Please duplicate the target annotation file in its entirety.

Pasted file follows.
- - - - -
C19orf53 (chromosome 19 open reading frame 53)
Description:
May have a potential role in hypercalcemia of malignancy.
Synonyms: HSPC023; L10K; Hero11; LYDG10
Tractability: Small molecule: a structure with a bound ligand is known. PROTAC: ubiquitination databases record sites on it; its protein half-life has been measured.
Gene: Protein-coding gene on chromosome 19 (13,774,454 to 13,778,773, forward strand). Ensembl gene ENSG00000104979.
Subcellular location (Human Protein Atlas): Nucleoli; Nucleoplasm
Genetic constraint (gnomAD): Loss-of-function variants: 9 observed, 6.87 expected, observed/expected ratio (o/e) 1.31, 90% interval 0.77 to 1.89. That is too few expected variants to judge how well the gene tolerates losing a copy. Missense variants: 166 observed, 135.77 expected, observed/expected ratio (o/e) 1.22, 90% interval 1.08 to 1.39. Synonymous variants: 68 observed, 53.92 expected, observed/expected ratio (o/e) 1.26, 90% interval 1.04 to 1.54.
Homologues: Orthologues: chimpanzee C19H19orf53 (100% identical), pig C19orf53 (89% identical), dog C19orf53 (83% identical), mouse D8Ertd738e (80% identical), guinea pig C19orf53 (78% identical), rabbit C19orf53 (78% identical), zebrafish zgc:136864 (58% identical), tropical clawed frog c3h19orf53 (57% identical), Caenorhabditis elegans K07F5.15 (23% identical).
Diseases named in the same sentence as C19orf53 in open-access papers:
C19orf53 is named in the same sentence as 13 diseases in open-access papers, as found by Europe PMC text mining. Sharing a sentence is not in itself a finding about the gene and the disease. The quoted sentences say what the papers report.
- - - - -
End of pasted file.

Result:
C19orf53 (chromosome 19 open reading frame 53)
Description:
May have a potential role in hypercalcemia of malignancy.
Synonyms: HSPC023; L10K; Hero11; LYDG10
Tractability: Small molecule: a structure with a bound ligand is known. PROTAC: ubiquitination databases record sites on it; its protein half-life has been measured.
Gene: Protein-coding gene on chromosome 19 (13,774,454 to 13,778,773, forward strand). Ensembl gene ENSG00000104979.
Subcellular location (Human Protein Atlas): Nucleoli; Nucleoplasm
Genetic constraint (gnomAD): Loss-of-function variants: 9 observed, 6.87 expected, observed/expected ratio (o/e) 1.31, 90% interval 0.77 to 1.89. That is too few expected variants to judge how well the gene tolerates losing a copy. Missense variants: 166 observed, 135.77 expected, observed/expected ratio (o/e) 1.22, 90% interval 1.08 to 1.39. Synonymous variants: 68 observed, 53.92 expected, observed/expected ratio (o/e) 1.26, 90% interval 1.04 to 1.54.
Homologues: Orthologues: chimpanzee C19H19orf53 (100% identical), pig C19orf53 (89% identical), dog C19orf53 (83% identical), mouse D8Ertd738e (80% identical), guinea pig C19orf53 (78% identical), rabbit C19orf53 (78% identical), zebrafish zgc:136864 (58% identical), tropical clawed frog c3h19orf53 (57% identical), Caenorhabditis elegans K07F5.15 (23% identical).
Diseases named in the same sentence as C19orf53 in open-access papers:
C19orf53 is named in the same sentence as 13 diseases in open-access papers, as found by Europe PMC text mining. Sharing a sentence is not in itself a finding about the gene and the disease. The quoted sentences say what the papers report.